Cloud

Brexit: Amazon UK cloud chief says 'keep calm and carry on'

At the AWS Summit 2016, Gavin Jackson said the company would continue with plans to build out a UK region, and urged customers to continue innovating in the UK.

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Image: iStockphoto/liorpt

Amazon Web Services (AWS) will continue with plans to build out a UK region for its cloud services, despite the recent vote by Britain to leave the European Union. Gavin Jackson, the managing director of AWS in the UK and Ireland, made the announcement Thursday at the 2016 AWS Summit in London, and urged customers to continue investing in the area as well.

"We will continue our path to launch a UK region at the end of this year or at the beginning of next year," Jackson said. "Our message to the people in this room is to keep calm and carry on innovating with AWS."

Plans for the latest AWS UK region were first announced by Amazon CTO Werner Vogels in November 2015. The region, which will complement existing regions in Frankfurt, Germany and Dublin, Ireland, will be completed sometime later this year or in early 2017.

"Post Brexit vote, I wanted to reassure our customers we see the UK as a fast innovator, a huge talent pool and a fast adopter of technology trends," Jackson said.

Amazon announced that, in addition to honoring its commitment to create 2,500 jobs in the UK this year, it would add another 1,000 permanent roles in the UK.

"It's a huge investment that Amazon has made in the UK. These are Silicon Valley jobs in the heart of Britain," said Doug Gurr, UK country manager, adding that these jobs ranged from machine learning and data scientists to cloud computing specialists and software engineers. Amazon runs R&D hubs out of Cambridge, London, and Edinburgh that work on projects ranging from its Amazon Prime Air drone program to its Alexa Voice Service.

The vote of confidence in the UK shown by Jackson hasn't been echoed by many other enterprises. The confusion and uncertainty created by the Brexit has led many companies to question how, if at all, business will change in the UK.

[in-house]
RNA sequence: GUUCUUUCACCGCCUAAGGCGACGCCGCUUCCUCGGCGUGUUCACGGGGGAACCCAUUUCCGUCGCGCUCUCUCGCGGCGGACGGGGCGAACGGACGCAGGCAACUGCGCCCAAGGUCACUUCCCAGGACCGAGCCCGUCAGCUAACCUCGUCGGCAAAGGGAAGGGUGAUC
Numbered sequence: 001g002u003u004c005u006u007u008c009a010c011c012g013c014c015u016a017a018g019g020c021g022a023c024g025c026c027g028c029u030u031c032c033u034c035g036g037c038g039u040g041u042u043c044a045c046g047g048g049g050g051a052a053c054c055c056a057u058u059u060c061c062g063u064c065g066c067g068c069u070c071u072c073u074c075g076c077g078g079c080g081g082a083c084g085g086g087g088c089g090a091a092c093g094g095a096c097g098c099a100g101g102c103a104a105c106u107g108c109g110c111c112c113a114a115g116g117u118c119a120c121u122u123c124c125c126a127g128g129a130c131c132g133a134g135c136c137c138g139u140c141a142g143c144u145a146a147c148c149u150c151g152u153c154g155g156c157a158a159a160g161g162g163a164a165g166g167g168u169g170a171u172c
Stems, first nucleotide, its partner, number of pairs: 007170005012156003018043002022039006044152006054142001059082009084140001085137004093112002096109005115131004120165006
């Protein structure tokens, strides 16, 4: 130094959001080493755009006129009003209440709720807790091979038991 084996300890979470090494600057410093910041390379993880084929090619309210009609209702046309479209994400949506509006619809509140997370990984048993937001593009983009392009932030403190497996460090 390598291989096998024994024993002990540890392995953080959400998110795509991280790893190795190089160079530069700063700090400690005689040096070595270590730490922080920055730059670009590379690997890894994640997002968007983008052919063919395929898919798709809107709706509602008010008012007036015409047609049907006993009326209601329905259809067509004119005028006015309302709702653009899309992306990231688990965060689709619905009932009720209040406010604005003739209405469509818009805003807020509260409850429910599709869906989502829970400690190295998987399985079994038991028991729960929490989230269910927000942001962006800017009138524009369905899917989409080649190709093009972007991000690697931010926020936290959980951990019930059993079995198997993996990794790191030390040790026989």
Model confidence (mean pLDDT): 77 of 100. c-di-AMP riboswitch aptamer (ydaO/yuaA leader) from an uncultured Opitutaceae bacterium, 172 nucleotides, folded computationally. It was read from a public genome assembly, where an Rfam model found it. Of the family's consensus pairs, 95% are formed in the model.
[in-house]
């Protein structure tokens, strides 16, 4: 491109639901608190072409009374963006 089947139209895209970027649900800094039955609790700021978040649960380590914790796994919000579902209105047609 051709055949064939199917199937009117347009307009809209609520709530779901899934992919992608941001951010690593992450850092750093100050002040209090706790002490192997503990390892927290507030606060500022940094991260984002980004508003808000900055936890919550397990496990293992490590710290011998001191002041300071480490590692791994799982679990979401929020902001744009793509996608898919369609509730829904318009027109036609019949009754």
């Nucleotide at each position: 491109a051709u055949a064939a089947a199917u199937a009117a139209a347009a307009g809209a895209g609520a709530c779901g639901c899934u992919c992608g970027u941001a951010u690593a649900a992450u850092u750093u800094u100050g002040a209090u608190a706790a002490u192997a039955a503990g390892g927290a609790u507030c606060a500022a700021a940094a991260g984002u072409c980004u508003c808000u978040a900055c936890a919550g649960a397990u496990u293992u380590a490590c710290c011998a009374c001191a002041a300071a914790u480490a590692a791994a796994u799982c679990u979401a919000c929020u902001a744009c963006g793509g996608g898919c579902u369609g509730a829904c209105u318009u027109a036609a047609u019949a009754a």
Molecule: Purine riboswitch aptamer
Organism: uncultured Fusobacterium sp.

SEE: Brexit: Global business executives sound off on how they will respond (Techrepublic)

Companies such as SugarCRM have developed a global Brexit Task Force to handle all the perceived changes that may come with the decision. Other companies like Unisys see the changes as a potential in-road for new business solutions. Vodafone, one of the largest tech firms located in Britain is considering moving its headquarters out of the UK.

Analysts have been quick to warn against the dangers presented by the Brexit. A new Gartner report, also released on Thursday, projects that the Brexit will affect global IT spending negatively.

"With the UK's exit, there will likely be an erosion in business confidence and price increases which will impact U.K., Western Europe and worldwide IT spending," said John-David Lovelock, research vice president at Gartner.

In addition to spending and pricing changes, the talent pool is also projected to be affected by the Brexit decision. In a previous interview with Laura Koetzle, vice president and group director for Forrester, she said directly: "Digital and customer-facing talent will migrate out of the UK."

With all the cautioning coming from the tech sector, it may be difficult for AWS customer to heed Jackson's advice to "keep calm and carry on."

The 3 big takeaways for TechRepublic readers

  1. AWS cloud chief in the UK, Gavin Jackson, said that AWS would continue its plans to build a UK region despite the Brexit vote, and he encouraged customers to continue investing in the UK.
  2. Brexit has created a lot of uncertainty among companies in, or doing business in the UK, and many are responding more negatively to the vote. Vodafone is even considering moving out of the UK as a result.
  3. The Brexit decision will likely affect the tech sector in the UK in a few ways, but exactly how remains to be seen. Pricing, spending, and talent will probably be the most affected.

Nick Heath also contributed to this report.

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About Conner Forrest

Conner Forrest is a Senior Editor for TechRepublic. He covers enterprise technology and is interested in the convergence of tech and culture.

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